Educator resource pages for other Georgia social studies standards are available here: https://sites.google.com/view/dlg-educator-resources .

#LeoFrank #EducatorsofGeorgia #GeorgiaSocialStudies #GeorgiaHistory

Educator Resource poster SS8H7d, featuring:
Image provided by: University of Illinois at Urbana-Champaign Library, Urbana, IL.
Rights: https://chroniclingamerica.loc.gov/about/#rights
Accessibility: This resource is in the public domain, designed to fit an 8.5” x 11” letter-sized sheet of paper. All content is in the public domain to ensure print accessibility for all students and educators.
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City records showing the 20th-century growth of Sugar Hill, Georgia now available online in the Digital Library of Georgia

ATHENS, Ga.,  June 13, 2023 Selected by statewide cultural heritage stakeholders and funded by the DLG’s competitive digitization grant program, this collection is the City of Sugar Hill’s latest collaboration with the DLG and is available here: City Government Records.

The collection includes city council minutes, ordinances, resolutions, communications, economic studies, and other information ranging from the date the city was incorporated by the Georgia General Assembly (March 24, 1939) through the year June 1992. 

The digitized collection was also funded in part by a 2022 Georgia Historical Records Advisory Council (GHRAC) grant award administered to local historical repositories to develop and/or implement projects that identify, preserve, and provide access to historical records. Funding was made possible thanks to the National Historical Publications and Records Commission (NHPRC) and the Georgia Historical Records Advisory Council (GHRAC).

These documents, which in their original form were stored in the City Archives room in file cabinets for years and with limited access, are now available for researchers interested in the diverse issues addressed through its many ordinances.  The information in the records ranges from what types of businesses were allowed to operate in the city limits to rules guiding the resident’s property rights.  It also includes records related to the city’s handling of property annexations, salary information for city government officials and staff, and rate/fee comparisons on utility rates (water, sewer, gas, sanitation) in the nearby localities.  In addition,  data that reflects the state’s cultural, political, social, geographic, and economic diversity provides a broader view of the community’s growth over the decades.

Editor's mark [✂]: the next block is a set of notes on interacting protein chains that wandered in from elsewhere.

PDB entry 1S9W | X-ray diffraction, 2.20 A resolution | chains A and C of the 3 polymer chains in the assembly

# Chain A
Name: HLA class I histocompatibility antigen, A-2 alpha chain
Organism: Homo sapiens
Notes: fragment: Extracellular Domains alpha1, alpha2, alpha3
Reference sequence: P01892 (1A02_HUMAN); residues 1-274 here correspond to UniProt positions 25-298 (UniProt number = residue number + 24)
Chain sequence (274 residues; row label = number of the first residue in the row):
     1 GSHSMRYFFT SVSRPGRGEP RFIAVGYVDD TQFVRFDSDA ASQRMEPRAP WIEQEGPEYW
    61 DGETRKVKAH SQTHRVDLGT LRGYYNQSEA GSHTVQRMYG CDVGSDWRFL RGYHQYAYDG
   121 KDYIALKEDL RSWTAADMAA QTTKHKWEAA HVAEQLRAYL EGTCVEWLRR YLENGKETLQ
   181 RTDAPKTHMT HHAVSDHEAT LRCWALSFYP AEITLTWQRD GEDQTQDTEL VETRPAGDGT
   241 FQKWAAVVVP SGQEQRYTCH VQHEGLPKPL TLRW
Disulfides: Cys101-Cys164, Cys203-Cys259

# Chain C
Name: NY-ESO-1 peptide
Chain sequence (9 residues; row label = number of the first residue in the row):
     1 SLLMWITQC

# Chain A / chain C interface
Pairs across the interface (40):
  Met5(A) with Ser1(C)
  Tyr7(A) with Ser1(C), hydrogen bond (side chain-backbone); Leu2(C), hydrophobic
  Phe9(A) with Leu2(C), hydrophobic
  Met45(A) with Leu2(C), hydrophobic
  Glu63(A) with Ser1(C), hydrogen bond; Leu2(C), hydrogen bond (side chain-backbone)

Brandon S. Hembree, Mayor of the City of Sugar Hill, notes:

“The Sugar Hill Historic Preservation Society was created by the City of Sugar Hill in 2015 with the mission of expanding the community’s awareness and appreciation for Sugar Hill’s past. The City celebrated its 84th birthday on March 24, 2023. We have a rich history and, as the current Mayor, I often view these City Council ledgers for information about our past and inspiration for our future as a community.”

[View the entire collection online]

 

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About the City of Sugar Hill

The Sugar Hill Historic Preservation Society meets on the 3rd Wednesday of each month at 7 pm. All meetings are held in the History Museum Room at Sugar Hill City Hall. You can find out more at: https://cityofsugarhill.com/government/boards-commissions/historic-preservation-society/.

 

Selected images from the collection: 

 

 

 

 

 

Image courtesy of Sugar Hill Historic Preservation Society (Sugar Hill, Ga.)

Sugar Hill, Georgia city council minutes, December 22, 1948-December 3, 1964

Title : Sugar Hill, Georgia city council minutes, December 22, 1948-December 3, 1964.https://dlg.usg.edu/record/shgapc_cgr_144 

 

 

 

 

 

 

 

 

Image courtesy of Sugar Hill Historic Preservation Society (Sugar Hill, Ga.)

Title : Sugar Hill, Georgia city council minutes, January 7, 1965-December 20, 1975

https://dlg.usg.edu/record/shgapc_cgr_145